• Hepatitis: Hepatitis is simply a term that describes inflammation of the liver. While a virus can cause it, it can also be caused by the fatty deposits alcohol can cause. Unlike hepatic steatosis, hepatitis often causes serious liver symptoms, increasing your risk of bleeding and building up toxins in your blood.
  • Cirrhosis: Cirrhosis is scarring of the liver, often caused by inflammation. Unlike hepatitis, which can go away if you stop using alcohol, any scarring to the liver is permanent. Cirrhosis causes permanent liver damage that will seriously affect your health and cannot be cured without a liver transplant.

Pancreatitis

Pancreatitis is a common problem with long-term alcohol use and is thought to occur because alcohol can block the ducts leading out of the pancreas. The pancreas creates enzymes that help break down fat and food. When these enzymes become trapped in the pancreas, they digest the pancreas itself instead, leading to inflammation and impaired pancreas function.

Pancreatitis is very painful and often requires hospital care. Because the pancreas creates and releases enzymes in response to food, especially food that contains fat, eating can cause the symptoms of pancreatitis to become worse. It can be necessary to minimize food content during an episode of pancreatitis, and it will typically be necessary to stay in a hospital until it resolves.

Immune Health Risks

Alcohol compromises your immune system, making you more susceptible to infections. Regularly consuming alcohol makes it difficult for your body to ward off diseases, leaving you vulnerable to illnesses. Those who drink heavily and consistently will generally find that they come down with infections and colds more easily and more frequently than others.

Increased Risk of Cancer

Chronic alcohol use increases your risk of developing several different types of cancer. These include:

  • Mouth cancer
  • Throat cancer
  • Voice box cancer
  • Esophageal cancer
  • Colon cancer
  • Rectal cancer
  • Liver cancer
  • Breast cancer
  • Pancreatic cancer

Ongoing research continues to find other forms of cancer that alcohol use is connected with, and the risk of developing cancer when using alcohol heavily is high.

Drinking During Pregnancy

Using alcohol during pregnancy can affect not only your own body but the body of your developing child. Using alcohol during pregnancy while your baby’s vital organs develop can cause fetal alcohol syndrome, leading to developmental delays, intellectual disabilities and physical deformities.

There is no safe amount of alcohol you can use while pregnant, and drinking before you know you are pregnant can still affect your child if you have conceived. For these reasons, medical professionals highly recommend that women who want to be pregnant or may become pregnant abstain from alcohol. This is the only way to ensure your child doesn’t develop fetal alcohol syndrome.

Get Help Quitting Drinking at The Recovery Village Atlanta

If you or someone you know is struggling with alcohol abuse, it’s never too late to seek help. Even if you’ve developed negative health consequences from using alcohol, stopping can improve your health and potentially reverse or minimize the effect alcohol has had on your body.

At The Recovery Village Atlanta, we understand how difficult it can be to overcome alcohol addiction. We offer a range of programs designed to help you quit and ensure long-term recovery. Our caring staff are committed to your success and will support you each step of the way. Contact us today to learn how we can help you on your journey to lasting freedom from addiction.

FAQs on Alcohol Health Risks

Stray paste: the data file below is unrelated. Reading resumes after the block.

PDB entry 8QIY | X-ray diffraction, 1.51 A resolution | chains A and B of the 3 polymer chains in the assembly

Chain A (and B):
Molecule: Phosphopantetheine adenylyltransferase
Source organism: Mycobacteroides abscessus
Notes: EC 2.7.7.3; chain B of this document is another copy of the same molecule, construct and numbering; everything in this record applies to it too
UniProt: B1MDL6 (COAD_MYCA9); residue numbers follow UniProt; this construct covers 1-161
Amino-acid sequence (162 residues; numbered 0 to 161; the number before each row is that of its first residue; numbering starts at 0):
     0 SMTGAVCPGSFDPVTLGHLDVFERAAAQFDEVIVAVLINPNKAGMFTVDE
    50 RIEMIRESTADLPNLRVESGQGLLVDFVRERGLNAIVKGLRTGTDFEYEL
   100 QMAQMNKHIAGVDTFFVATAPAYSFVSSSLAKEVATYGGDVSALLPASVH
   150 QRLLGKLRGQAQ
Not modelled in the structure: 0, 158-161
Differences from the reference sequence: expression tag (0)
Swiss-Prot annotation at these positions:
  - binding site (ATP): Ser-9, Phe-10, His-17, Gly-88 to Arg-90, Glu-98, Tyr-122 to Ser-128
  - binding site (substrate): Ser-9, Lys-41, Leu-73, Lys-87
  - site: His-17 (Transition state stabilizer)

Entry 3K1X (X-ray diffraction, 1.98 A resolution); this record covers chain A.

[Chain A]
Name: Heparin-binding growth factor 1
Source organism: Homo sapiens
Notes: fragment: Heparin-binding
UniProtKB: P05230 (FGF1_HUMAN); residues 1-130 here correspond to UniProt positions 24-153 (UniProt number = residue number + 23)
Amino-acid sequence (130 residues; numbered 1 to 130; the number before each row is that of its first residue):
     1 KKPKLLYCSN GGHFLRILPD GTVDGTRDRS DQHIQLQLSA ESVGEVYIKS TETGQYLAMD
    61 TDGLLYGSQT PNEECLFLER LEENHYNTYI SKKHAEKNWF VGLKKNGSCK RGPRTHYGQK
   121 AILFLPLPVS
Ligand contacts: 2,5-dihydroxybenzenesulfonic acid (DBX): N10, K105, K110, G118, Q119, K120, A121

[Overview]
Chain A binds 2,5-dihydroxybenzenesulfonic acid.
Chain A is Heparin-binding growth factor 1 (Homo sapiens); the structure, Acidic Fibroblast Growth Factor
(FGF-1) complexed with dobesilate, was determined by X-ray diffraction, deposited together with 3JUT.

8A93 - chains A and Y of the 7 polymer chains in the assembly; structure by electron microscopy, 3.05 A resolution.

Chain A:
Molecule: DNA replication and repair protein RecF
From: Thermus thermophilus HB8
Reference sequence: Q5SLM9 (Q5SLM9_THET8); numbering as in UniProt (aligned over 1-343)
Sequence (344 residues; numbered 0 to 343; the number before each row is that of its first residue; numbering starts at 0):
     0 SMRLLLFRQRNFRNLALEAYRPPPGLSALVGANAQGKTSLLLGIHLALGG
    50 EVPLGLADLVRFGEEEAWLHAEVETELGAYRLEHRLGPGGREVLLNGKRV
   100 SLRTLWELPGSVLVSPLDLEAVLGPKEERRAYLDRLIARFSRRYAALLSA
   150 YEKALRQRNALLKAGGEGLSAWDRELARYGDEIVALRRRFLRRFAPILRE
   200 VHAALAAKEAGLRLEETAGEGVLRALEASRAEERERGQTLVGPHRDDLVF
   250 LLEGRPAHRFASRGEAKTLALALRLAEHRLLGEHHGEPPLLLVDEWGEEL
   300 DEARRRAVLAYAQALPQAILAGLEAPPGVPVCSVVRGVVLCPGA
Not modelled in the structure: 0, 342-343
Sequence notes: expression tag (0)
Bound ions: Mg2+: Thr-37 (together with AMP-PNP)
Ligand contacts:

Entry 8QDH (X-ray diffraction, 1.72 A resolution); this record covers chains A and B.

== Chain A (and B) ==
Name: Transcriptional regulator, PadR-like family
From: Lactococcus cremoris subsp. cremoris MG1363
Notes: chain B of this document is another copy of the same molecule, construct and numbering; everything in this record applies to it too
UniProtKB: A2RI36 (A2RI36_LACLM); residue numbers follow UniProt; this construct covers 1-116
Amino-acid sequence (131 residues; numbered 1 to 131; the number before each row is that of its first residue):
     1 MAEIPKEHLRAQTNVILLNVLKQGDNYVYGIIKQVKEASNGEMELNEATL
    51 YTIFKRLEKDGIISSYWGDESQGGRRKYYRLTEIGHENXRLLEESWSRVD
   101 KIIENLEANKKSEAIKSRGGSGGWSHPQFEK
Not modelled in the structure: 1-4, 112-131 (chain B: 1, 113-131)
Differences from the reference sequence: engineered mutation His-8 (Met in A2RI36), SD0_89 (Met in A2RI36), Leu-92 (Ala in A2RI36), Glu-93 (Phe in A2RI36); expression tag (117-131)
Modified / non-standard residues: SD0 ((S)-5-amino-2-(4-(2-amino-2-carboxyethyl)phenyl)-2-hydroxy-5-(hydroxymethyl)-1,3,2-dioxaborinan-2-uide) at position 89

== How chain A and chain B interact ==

Does alcohol cause inflammation?

Yes, alcohol can cause inflammation. This effect of alcohol is one of the primary factors that create many of the health conditions alcohol can cause. The inflammatory effect of alcohol can also make pre-existing conditions worse and contribute to a host of health issues.

Does alcohol weaken the immune system? 

Yes, alcohol weakens the immune system, leaving you more vulnerable to infections and making it harder for your body to recover from illnesses. A single episode of drinking can temporarily suppress your immune system; however, chronic alcohol use causes it to be suppressed for a prolonged period.

What are the risks involved with teen alcohol use?

During the teenage years, the brain is still developing and learning in a way that it doesn’t after you reach adulthood. Teen alcohol use can have a long-term impact on brain health and is associated with developmental issues, impaired judgment, a higher risk of accidents and an increased likelihood of developing alcohol addiction later in life. This is why alcohol use before adulthood is prohibited in most countries.

Does alcohol have any positive health effects?

While some studies have suggested that moderate consumption of certain types of alcohol, like red wine, can have cardiovascular benefits, the correlation between drinking alcohol and health benefits has not been established. Additionally, the risks associated with alcohol consumption have been shown to outweigh any potential benefits it may or may not bring.

Sources

MedlinePlus. “Alcohol.” March 22, 2022. Accessed August 24, 2023.

Davies, Martin. “The role of GABAA receptors in mediating the effects of alcohol in the central nervous system.” Journal of Psychiatry & Neuroscience. July 2008. Accessed August 24, 2023.

Model Systems Knowledge Translation Center. “Alcohol Use After Traumatic Brain Injury.” 2011. Accessed August 24, 2023.

Drinkaware. “Alcohol and blood pressure.” October 27, 2021. Accessed August 24, 2023.

National Kidney Foundation. “Drinking Alcohol Affects Your Kidneys.” August 12, 2014. Accessed August 24, 2023.

Shaaban, Adnan; Gangwani, Manesh Kumar; & et al. “Alcoholic Cardiomyopathy.” StatPearls. August 8, 2023. Accessed August 24, 2023.

NHS. “Alcohol-related liver disease.” September 20, 2022. Accessed August 24, 2023.

US Centers for Disease Control and Prevention. “Alcohol and Cancer.” March 13, 2023. Accessed August 24, 2023.

US Centers for Disease Control and Prevention. “Basics about FASDs.” November 4, 2022. Accessed August 24, 2023.